LISBURN woman Kirsty Thompson has spoken of the importance of early detection to prevent skin cancer after she was disagnosed with a malignant melanoma.
Kirsty (37), from Saintfield Road, was in her early 20’s when she discovered a strange looking mole which she instinctively knew was not right.
“It wasn’t overly big but it was different from other moles - it was red around the outside – and made me feel that something wasn’t right,” she said.
“I went to see my doctor who removed it. It was confirmed as malignant melanoma in situ – so although it was cancerous, it was confined to the immediate area.
“I had further surgery to remove the area around the mole as a precautionary measure, and had regular check-ups to ensure the cancer had not returned.”
Kirsty said that she was shocked that something like this could happen to someone so young.
“I loved the sun and also occasionally used sun-beds – but I never thought I would be diagnosed with skin cancer – I was shocked this could happen to someone in their early 20s,” she said.
“I was incredibly fortunate that it was diagnosed so quickly and was treatable. I still enjoy the sun but would never dream of getting burnt or going out without sunscreen, and I stay in the shade in the hottest part of the day. A holiday is no longer about coming home with a tan.”
The Ulster Cancer Foundation (UCF) has launched its 2011 Care in the Sun campaign to raise awareness of sun protection after Northern Ireland basked in the hottest April since 1974.
The latest figures reveal that a total of 175 people here attended hospital A&E units with sunburn in 2008/09, up 33 on the previous year. The statistics also show that 42 of the 175 patients who presented at A&E with sunburn were aged 16 and under.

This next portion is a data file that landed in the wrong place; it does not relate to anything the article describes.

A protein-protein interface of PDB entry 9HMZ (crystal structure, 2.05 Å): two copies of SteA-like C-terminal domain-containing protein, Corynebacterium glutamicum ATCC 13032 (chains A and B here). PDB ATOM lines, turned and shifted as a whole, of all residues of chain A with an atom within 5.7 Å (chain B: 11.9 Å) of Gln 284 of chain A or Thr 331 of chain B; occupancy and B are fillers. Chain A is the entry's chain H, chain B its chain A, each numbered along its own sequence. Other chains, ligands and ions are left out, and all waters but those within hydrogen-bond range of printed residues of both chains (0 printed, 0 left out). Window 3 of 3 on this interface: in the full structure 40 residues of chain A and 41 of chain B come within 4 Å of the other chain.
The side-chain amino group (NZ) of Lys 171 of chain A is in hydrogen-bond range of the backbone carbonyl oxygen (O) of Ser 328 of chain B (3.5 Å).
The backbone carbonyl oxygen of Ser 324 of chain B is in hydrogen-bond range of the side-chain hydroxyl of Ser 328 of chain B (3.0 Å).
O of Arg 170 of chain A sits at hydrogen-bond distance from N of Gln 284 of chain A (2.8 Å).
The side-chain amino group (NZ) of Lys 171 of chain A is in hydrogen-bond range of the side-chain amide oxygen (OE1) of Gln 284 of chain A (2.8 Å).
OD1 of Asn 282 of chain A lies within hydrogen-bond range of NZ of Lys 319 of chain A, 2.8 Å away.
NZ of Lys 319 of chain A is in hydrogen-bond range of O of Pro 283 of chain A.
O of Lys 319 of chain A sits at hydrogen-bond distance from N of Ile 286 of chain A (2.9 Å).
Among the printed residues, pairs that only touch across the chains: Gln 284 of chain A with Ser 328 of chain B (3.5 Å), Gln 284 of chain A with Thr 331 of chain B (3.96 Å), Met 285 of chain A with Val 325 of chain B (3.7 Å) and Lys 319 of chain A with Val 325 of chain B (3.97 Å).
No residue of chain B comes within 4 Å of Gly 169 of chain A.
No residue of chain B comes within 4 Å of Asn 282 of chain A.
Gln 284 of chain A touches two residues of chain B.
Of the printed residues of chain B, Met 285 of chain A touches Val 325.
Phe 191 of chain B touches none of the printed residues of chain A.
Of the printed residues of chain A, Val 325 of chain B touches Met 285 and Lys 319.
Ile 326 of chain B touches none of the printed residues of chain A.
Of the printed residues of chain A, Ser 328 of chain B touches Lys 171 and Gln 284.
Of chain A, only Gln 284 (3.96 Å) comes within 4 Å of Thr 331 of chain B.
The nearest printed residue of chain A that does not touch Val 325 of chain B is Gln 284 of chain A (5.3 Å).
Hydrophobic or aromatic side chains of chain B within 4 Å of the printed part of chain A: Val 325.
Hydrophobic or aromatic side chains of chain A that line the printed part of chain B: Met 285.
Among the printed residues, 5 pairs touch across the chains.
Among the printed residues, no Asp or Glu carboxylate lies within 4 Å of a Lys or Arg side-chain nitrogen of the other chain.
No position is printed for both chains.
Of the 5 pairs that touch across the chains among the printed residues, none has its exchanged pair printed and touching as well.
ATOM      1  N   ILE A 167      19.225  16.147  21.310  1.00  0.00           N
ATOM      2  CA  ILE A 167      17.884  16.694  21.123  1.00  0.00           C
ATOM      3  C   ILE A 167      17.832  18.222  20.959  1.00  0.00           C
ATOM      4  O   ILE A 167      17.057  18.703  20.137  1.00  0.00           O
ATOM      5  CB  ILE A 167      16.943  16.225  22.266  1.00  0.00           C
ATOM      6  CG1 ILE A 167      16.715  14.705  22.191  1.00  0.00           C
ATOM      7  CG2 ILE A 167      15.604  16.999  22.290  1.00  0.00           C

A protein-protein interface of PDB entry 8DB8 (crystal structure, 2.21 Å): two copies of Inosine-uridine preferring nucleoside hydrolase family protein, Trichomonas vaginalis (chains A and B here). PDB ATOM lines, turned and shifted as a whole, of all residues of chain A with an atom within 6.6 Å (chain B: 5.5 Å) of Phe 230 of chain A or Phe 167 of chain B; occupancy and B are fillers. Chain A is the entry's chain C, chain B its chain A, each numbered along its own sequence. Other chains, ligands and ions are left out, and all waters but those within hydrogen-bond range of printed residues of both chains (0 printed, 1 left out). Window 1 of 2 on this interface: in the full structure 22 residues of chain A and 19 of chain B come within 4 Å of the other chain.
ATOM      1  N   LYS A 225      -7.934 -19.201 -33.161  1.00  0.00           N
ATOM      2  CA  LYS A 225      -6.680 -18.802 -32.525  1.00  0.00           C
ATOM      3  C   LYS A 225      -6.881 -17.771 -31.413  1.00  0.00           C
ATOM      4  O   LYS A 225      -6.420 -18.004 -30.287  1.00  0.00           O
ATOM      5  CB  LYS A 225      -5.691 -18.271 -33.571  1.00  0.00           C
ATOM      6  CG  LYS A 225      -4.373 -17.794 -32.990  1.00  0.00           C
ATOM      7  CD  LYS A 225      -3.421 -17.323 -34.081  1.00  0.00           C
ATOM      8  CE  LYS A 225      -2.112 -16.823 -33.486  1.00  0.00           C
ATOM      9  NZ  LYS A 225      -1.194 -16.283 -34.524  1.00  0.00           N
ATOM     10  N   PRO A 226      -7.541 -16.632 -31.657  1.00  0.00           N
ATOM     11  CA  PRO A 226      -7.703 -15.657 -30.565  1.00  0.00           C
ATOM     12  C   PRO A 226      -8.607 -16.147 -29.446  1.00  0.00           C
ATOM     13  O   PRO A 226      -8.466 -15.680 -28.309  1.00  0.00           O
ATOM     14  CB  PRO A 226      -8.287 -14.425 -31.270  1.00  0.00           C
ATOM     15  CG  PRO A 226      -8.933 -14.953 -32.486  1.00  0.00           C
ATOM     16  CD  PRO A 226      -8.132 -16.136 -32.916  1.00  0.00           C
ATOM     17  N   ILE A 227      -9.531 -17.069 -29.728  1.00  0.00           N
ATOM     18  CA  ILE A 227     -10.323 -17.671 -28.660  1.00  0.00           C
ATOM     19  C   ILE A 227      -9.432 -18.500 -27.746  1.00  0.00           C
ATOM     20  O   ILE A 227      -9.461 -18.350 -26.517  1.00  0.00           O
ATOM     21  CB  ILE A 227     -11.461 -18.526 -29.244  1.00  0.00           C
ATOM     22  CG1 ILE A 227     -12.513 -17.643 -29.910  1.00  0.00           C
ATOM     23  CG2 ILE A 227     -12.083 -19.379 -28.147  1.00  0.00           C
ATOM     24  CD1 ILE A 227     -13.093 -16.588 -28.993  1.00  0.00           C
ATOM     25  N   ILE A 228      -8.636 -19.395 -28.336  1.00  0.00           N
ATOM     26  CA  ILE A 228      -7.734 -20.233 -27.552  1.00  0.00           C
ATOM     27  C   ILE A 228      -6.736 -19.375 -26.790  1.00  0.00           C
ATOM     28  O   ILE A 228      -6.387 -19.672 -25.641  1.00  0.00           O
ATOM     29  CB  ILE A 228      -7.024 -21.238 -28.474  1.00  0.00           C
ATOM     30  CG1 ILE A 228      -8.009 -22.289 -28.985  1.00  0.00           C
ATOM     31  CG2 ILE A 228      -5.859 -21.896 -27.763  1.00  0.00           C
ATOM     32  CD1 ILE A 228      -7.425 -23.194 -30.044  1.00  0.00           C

Naomi Thompson, UCF Senior Cancer Prevention Officer and a member of the NI Melanoma Strategy Implementation Group, said: “People need to remember that although April was one of the warmest on record in Northern Ireland, the sun’s rays are even stronger from May to September.
“Research by UCF shows that 8 out of 10 people do not apply sunscreen at home unless they are ‘actively’ sunbathing. Our message is that you don’t need to be sunbathing to get skin cancer - rather it is over-exposure to ultraviolet radiation (UVR) which can cause serious damage over time. It is important for everyone to avoid getting sunburned, particularly children.
“As well as skin cancer UVR also causes skin damage, aging, wrinkling, and eye damage, so it is vital that we take the necessary measures to protect ourselves to safely enjoy sport, outdoor work and other outdoor activities - even here in Northern Ireland.
“Skin cancer is the most common cancer in Northern Ireland and accounts for 28% of all cancers diagnosed. Around 2,500 people develop it each year.”
In 2008, almost 300 people in Northern Ireland were diagnosed with malignant melanoma, the most aggressive form of skin cancer - 136 men and 161 women. In 2009, 18 men and 27 women died as a result of malignant melanoma.
If you are concerned about skin cancer you can also call UCF’s free information and support helpline on 0800 783 3339 or email one of the nurses on email@example.com
Kirsty added: “If you have any concerns about any moles see your doctor straight away. Early detection was the key to my recovery – others aren’t so lucky!”